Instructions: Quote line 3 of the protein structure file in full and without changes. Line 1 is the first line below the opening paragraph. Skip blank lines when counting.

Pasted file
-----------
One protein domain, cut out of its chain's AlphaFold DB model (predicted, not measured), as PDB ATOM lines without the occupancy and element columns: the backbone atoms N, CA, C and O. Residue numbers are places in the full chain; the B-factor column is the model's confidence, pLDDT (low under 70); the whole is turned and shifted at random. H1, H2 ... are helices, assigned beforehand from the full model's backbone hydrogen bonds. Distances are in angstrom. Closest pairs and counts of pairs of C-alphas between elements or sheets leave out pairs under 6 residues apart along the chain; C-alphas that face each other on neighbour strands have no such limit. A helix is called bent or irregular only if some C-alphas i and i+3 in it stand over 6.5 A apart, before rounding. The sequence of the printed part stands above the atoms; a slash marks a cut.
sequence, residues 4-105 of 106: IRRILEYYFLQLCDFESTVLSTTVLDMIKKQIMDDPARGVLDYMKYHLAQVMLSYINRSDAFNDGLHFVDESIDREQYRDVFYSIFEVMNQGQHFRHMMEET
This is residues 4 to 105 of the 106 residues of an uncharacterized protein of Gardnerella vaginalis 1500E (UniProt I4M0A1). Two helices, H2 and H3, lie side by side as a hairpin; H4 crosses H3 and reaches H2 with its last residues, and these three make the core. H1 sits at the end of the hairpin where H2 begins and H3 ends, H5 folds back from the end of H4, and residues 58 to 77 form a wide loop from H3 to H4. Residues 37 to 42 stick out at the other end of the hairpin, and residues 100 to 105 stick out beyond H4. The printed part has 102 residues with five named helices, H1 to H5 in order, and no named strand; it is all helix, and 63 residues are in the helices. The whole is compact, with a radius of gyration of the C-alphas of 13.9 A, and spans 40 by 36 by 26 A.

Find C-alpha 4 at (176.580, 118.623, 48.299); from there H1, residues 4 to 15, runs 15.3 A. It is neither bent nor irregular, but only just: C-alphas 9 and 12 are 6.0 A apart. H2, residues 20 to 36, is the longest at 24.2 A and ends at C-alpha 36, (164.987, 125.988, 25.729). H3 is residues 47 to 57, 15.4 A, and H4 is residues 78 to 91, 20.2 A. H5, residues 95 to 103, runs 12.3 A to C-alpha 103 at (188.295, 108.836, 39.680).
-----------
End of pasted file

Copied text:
Find C-alpha 4 at (176.580, 118.623, 48.299); from there H1, residues 4 to 15, runs 15.3 A. It is neither bent nor irregular, but only just: C-alphas 9 and 12 are 6.0 A apart. H2, residues 20 to 36, is the longest at 24.2 A and ends at C-alpha 36, (164.987, 125.988, 25.729). H3 is residues 47 to 57, 15.4 A, and H4 is residues 78 to 91, 20.2 A. H5, residues 95 to 103, runs 12.3 A to C-alpha 103 at (188.295, 108.836, 39.680).